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CIAO @ 25 - AB @ 70 Workshop

Programme with abstracts

Tuesday 23 May

09:00WELCOME
 
09:15Dieter Hutter: Reliably secure software systems - six years later
As part of the ending German priority program on Reliably Secure Software Systems a secure conference management system, called CoCon, was developed and verified with respect to its information flow properties. Since the management system is a web-based application running on web-browsers as well as on servers, a variety of different information flow control techniques had to be developed and refined to cope with this scenario. This talk will give an overview on the new techniques in information flow control underlying this case study.
10:00David Aspinall: Formal methods, machine learning and mobile security
 
10:30BREAK
 
11:00 Andriana Gkaniatskou: Low-level analysis of cryptographic protocols
11:30 Chris Warburton: Quantitative benchmarks for theory exploration
Automated theory exploration has the potential to help scientists, mathematicians and programmers discover unexpected properties of their models, theories and programs; but has so far been limited to small-scale experiments, with only a few, hand-picked, data points. We address this problem by re-purposing existing benchmarks from the theorem proving domain, producing an order of magnitude more data for evaluation, and use it to evaluate the performance of a state of the art exploration system. To combat the long run times of these systems, we also propose a pre-processing method to identify promising subsets of a theory, sacrificing completeness to gain speed. It is our hope that the availability of robust evaluation methods, and scalable algorithms, will encourage competition and innovation, making theory exploration more useful and relevant as a formal methods tool.
12:00 Kobby Nuamah: Rich inference frameworks
 
12:30 LUNCH
 
13:45 Mateja Jamnik: Accessible reasoning with diagrams
Ontologies are notoriously hard to define, express and reason about. Many tools have been developed to ease the ontology debugging and reasoning, however they often lack accessibility and formalisation. A visual representation language, concept diagrams, was developed for expressing ontologies, which has been empirically proven to be cognitively more accessible to ontology users. In this paper we answer the question of "How can concept diagrams be used to reason about inconsistencies and incoherence of ontologies?". We do so by formalising a set of inference rules for concept diagrams that enables stepwise verification of the inconsistency and incoherence of a set of ontology axioms. The design of inference rules is driven by empirical evidence that concise (merged) diagrams are easier to comprehend for users than a set of lower level diagrams that are a one-to-one translation from OWL ontology axioms. We prove that our inference rules are sound, and exemplify how they can be used to reason about inconsistencies and incoherence.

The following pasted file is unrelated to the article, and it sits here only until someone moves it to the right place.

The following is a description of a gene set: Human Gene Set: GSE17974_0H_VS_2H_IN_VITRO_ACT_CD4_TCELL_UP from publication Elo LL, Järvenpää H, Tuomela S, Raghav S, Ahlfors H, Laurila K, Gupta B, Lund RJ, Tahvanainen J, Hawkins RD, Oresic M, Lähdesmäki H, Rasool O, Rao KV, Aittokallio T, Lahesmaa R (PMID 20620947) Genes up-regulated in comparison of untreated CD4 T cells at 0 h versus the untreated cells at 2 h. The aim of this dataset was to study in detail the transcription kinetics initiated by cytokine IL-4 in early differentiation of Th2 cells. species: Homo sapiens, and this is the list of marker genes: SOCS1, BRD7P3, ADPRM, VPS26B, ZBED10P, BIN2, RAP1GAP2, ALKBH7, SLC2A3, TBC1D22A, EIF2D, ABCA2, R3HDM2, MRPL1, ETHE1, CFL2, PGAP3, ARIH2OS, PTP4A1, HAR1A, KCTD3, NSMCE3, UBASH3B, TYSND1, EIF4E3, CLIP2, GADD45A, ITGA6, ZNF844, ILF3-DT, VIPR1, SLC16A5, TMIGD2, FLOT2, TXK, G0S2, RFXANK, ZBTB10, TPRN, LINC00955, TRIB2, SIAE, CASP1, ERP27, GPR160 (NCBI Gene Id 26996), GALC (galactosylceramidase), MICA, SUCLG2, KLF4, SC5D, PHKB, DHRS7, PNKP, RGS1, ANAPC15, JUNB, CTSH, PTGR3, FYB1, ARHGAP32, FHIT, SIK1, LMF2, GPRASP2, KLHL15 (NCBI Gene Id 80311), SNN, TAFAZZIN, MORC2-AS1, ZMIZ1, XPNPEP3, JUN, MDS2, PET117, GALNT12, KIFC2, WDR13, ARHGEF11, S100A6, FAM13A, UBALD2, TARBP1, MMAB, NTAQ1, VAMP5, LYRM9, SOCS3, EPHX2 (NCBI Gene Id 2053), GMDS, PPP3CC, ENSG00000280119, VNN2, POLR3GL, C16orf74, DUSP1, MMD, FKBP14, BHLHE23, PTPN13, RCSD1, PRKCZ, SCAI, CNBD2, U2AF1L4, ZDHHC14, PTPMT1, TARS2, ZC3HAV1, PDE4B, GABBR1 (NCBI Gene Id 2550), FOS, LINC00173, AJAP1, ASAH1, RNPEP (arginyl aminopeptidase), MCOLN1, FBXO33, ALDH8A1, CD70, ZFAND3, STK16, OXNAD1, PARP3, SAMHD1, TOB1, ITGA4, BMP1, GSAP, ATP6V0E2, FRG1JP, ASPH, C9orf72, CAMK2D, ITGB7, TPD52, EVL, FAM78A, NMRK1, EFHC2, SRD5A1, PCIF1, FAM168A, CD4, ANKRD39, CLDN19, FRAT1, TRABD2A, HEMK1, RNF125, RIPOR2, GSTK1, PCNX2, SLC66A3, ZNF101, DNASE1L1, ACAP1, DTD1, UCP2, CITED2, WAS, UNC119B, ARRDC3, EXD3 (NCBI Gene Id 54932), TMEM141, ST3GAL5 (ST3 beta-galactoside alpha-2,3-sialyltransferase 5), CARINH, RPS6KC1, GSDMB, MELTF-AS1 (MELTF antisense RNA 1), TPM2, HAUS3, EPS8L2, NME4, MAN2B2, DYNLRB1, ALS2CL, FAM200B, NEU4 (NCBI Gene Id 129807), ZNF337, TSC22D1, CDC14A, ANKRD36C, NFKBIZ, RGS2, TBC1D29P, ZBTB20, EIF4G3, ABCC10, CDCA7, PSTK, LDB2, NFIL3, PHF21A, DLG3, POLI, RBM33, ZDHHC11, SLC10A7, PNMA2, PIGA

14:15 Joe Corneli: Reasoning about mathematics with graphical programs
Unlike a classical proof which consists of mathematical statements and deductions, informal mathematical language is more general, and the reasoning involved may be abductive, inductive, or heuristic. This talk will describe a strategy we have been developing for representing mathematical dialogues and other informal texts. A publication appearing in "Artificial Intelligence" this month describes the high-level features of informal mathematics, and helped inspire this project. Our latest efforts produce more detailed models mathematical arguments. A graphical formalism and a corresponding prototype implementation will be described. Applications include modelling collaborative proof dialogues and discursive Q&A, as well as more traditional proofs. In our planned next steps we plan to bring in explicit type-theoretic representations of mathematical objects within a service-oriented architecture.